By Karine Kalantarian
A massive gunfight in Yerevan that left one person dead last month stemmed not from a business dispute between two criminal groups but a mere “manly” quarrel between two teenage men, the Armenian police claimed at the weekend.
Senior police officials said a criminal investigation into the February 4 shootout in the city’s southern outskirts has found that at issue was not control of local public transportation as has been widely suggested in the Armenian press. They were also at pains to play down the late-night incident, the most serious of its kind reported in a decade.
At least three men were seriously injured in the clash that reportedly involved more than a hundred participants. One of them died in hospital shortly afterward.
The police made dozens of arrests and confiscated large quantities of weapons amid a media outcry against what many Armenians believe is impunity enjoyed by quasi-criminal elements involved in business. Orinats Yerkir, one of the three parties represented in Armenia’s government, publicly accused the authorities of failing to properly investigate the shootout last week.
But according to the deputy chief of the national Police Service, General Ararat Mahtesian, the crime has already been solved, with 9 persons currently under arrest pending trial and only three others on the run. Mahtesian said five police officers have been sacked for their failure to prevent the shootings and one of them is suspected of involvement in the crime.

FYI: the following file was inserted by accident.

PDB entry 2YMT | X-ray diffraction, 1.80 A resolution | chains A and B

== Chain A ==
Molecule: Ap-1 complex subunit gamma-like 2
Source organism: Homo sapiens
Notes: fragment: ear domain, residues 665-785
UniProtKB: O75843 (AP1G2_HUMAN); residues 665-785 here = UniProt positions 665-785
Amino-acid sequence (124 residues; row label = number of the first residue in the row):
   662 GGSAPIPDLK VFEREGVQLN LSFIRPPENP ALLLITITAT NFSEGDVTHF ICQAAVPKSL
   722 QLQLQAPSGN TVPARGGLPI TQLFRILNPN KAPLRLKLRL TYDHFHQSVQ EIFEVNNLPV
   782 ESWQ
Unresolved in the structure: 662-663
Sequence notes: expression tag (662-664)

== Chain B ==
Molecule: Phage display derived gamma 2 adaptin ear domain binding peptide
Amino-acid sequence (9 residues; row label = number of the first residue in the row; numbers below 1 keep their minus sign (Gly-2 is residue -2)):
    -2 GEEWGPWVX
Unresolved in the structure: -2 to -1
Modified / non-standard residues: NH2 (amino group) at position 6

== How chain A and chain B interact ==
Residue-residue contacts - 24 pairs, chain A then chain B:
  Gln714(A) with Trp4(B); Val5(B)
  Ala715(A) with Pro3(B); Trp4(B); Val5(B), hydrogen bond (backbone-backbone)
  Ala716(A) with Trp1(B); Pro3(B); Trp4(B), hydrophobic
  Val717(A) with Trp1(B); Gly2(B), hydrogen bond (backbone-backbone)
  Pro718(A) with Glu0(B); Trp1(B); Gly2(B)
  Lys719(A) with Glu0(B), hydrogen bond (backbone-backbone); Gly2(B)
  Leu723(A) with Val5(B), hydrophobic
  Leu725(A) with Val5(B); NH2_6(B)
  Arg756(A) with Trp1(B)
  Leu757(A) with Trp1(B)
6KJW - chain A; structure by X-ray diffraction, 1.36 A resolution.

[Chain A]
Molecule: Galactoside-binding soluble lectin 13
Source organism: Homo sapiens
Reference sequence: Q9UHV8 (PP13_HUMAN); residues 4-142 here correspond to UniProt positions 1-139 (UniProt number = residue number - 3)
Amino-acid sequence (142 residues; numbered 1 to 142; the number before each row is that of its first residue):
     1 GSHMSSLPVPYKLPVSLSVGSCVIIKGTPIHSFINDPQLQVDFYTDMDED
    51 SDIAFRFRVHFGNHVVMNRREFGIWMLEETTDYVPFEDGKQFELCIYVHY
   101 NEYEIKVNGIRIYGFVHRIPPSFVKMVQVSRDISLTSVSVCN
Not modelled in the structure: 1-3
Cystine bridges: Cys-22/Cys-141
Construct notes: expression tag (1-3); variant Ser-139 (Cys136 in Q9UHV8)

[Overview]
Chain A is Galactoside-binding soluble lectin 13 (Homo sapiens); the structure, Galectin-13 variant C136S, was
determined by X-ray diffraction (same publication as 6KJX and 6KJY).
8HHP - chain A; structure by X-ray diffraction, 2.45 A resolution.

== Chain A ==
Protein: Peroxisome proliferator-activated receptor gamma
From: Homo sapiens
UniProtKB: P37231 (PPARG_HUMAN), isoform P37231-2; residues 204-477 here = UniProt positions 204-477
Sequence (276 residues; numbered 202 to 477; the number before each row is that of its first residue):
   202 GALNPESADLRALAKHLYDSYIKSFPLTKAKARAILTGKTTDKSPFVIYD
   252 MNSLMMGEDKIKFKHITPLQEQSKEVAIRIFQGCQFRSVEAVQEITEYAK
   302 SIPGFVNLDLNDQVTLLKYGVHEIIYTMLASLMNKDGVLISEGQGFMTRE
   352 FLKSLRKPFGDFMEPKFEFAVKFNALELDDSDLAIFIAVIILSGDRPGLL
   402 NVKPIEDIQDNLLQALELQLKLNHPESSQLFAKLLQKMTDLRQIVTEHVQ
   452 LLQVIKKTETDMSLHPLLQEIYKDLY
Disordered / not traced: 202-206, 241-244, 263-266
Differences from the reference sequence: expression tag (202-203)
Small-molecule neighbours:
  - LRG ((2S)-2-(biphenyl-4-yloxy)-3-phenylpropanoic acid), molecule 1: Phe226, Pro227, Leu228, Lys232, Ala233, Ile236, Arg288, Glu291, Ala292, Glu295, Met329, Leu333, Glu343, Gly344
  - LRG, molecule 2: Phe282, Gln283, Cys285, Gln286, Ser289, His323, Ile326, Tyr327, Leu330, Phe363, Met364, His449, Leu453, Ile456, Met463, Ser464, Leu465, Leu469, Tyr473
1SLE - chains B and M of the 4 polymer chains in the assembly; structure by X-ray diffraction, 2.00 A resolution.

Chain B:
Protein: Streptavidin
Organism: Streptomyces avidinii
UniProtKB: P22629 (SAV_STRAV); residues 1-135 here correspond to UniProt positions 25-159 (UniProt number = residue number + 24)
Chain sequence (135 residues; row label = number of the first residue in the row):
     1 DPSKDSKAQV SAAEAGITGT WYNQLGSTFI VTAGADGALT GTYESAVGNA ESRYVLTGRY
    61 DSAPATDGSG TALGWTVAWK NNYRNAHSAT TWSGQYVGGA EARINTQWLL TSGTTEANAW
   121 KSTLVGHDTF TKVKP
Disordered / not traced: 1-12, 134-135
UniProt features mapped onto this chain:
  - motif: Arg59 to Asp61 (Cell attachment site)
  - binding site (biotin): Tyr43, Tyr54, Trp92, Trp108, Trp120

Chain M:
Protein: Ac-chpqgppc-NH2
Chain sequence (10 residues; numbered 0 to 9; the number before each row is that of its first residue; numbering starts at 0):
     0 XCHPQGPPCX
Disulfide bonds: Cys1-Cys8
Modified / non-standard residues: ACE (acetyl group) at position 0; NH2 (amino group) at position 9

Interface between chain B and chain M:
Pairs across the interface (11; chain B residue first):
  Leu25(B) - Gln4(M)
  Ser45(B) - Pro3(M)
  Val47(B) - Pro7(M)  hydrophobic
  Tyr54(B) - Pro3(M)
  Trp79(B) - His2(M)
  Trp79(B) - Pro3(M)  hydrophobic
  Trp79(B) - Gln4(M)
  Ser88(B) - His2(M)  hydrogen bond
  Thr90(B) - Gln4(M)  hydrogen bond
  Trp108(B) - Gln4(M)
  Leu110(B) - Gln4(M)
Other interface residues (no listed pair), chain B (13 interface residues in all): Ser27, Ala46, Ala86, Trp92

According to the official version of the events, the dispute began after a 15-year-old schoolboy was beaten by another young man and turned to crime figures in his neighborhood for help. The police say the assailant was then “punished” by the latter before rallying support in his own Yerevan district and setting the stage for the clash.
“The [criminal] ‘authorities’ in the two neighborhoods tried to sort out this issue on February 4 in a ‘manly’ fashion,” Mahtesian told reporters.
“It is clear to us that this had nothing to do with business,” said Colonel Nerses Nazarian, the chief of the Yerevan police. “Those who committed this crime had nobody behind their back.”
Reports in Several Armenian newspapers have said that the shootout was part of a dispute over minibus service in the city’s southern Erebuni district. The business is highly lucrative in Armenia and is usually controlled by government-connected individuals.
Two of the detained gunmen were symbolically fined by a Yerevan court last June for attacking journalists at an opposition rally in April 2004. They were part of a group of two dozen burly men that tried to disrupt the anti-government protest. Police stood by and watched as they smashed just about every video and still camera in sight.